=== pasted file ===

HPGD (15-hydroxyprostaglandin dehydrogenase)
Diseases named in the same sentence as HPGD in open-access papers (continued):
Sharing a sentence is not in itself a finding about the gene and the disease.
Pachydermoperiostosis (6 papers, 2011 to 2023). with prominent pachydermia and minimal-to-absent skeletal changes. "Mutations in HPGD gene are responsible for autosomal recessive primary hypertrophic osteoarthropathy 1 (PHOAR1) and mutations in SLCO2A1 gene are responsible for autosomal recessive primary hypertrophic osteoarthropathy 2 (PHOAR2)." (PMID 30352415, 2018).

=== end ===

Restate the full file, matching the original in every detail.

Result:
HPGD (15-hydroxyprostaglandin dehydrogenase)
Diseases named in the same sentence as HPGD in open-access papers (continued):
Sharing a sentence is not in itself a finding about the gene and the disease.
Pachydermoperiostosis (6 papers, 2011 to 2023). with prominent pachydermia and minimal-to-absent skeletal changes. "Mutations in HPGD gene are responsible for autosomal recessive primary hypertrophic osteoarthropathy 1 (PHOAR1) and mutations in SLCO2A1 gene are responsible for autosomal recessive primary hypertrophic osteoarthropathy 2 (PHOAR2)." (PMID 30352415, 2018).